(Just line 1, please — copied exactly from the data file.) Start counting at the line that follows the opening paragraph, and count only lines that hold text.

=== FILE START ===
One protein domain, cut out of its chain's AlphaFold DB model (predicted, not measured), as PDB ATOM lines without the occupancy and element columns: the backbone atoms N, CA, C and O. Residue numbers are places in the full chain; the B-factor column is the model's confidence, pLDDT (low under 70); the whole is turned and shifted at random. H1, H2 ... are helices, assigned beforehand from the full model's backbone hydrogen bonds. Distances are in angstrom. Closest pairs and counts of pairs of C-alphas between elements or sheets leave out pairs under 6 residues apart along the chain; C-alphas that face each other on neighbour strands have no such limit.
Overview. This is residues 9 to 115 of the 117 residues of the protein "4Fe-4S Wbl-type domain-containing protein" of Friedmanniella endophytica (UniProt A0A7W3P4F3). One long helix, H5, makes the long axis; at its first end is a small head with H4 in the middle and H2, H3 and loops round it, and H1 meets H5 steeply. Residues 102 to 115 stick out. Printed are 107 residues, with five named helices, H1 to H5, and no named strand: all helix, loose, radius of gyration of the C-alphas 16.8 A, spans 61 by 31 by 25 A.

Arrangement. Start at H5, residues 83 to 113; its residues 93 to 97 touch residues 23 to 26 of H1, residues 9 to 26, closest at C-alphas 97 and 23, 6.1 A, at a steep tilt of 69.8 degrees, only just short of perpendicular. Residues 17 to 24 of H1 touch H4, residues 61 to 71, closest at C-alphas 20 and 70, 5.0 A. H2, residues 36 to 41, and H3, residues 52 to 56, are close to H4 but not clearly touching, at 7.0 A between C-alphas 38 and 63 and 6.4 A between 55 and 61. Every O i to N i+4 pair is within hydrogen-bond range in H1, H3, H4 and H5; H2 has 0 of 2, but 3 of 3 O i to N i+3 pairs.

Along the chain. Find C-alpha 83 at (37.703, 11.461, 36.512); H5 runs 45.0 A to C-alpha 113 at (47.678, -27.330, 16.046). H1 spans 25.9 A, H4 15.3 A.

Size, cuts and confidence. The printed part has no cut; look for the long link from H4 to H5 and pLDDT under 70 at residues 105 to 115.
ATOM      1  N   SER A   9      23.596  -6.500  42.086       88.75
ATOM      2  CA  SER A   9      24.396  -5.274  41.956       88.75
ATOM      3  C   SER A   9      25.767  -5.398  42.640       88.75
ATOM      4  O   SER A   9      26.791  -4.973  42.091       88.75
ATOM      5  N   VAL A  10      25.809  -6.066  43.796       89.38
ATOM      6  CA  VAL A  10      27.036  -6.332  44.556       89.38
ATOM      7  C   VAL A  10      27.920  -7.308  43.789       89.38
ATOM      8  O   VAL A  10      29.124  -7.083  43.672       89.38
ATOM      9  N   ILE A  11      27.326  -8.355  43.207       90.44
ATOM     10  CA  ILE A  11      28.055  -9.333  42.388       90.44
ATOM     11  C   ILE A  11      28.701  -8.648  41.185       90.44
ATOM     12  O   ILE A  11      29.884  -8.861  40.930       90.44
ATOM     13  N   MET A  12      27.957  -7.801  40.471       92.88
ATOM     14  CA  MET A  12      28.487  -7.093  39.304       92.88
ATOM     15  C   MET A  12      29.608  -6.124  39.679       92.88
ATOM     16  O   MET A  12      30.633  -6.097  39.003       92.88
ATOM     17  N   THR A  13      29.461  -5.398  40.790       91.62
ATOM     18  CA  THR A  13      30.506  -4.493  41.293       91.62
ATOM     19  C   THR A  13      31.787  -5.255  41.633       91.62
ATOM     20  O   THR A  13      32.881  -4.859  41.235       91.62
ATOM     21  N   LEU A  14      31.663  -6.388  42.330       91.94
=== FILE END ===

Overview. This is residues 9 to 115 of the 117 residues of the protein "4Fe-4S Wbl-type domain-containing protein" of Friedmanniella endophytica (UniProt A0A7W3P4F3). One long helix, H5, makes the long axis; at its first end is a small head with H4 in the middle and H2, H3 and loops round it, and H1 meets H5 steeply. Residues 102 to 115 stick out. Printed are 107 residues, with five named helices, H1 to H5, and no named strand: all helix, loose, radius of gyration of the C-alphas 16.8 A, spans 61 by 31 by 25 A.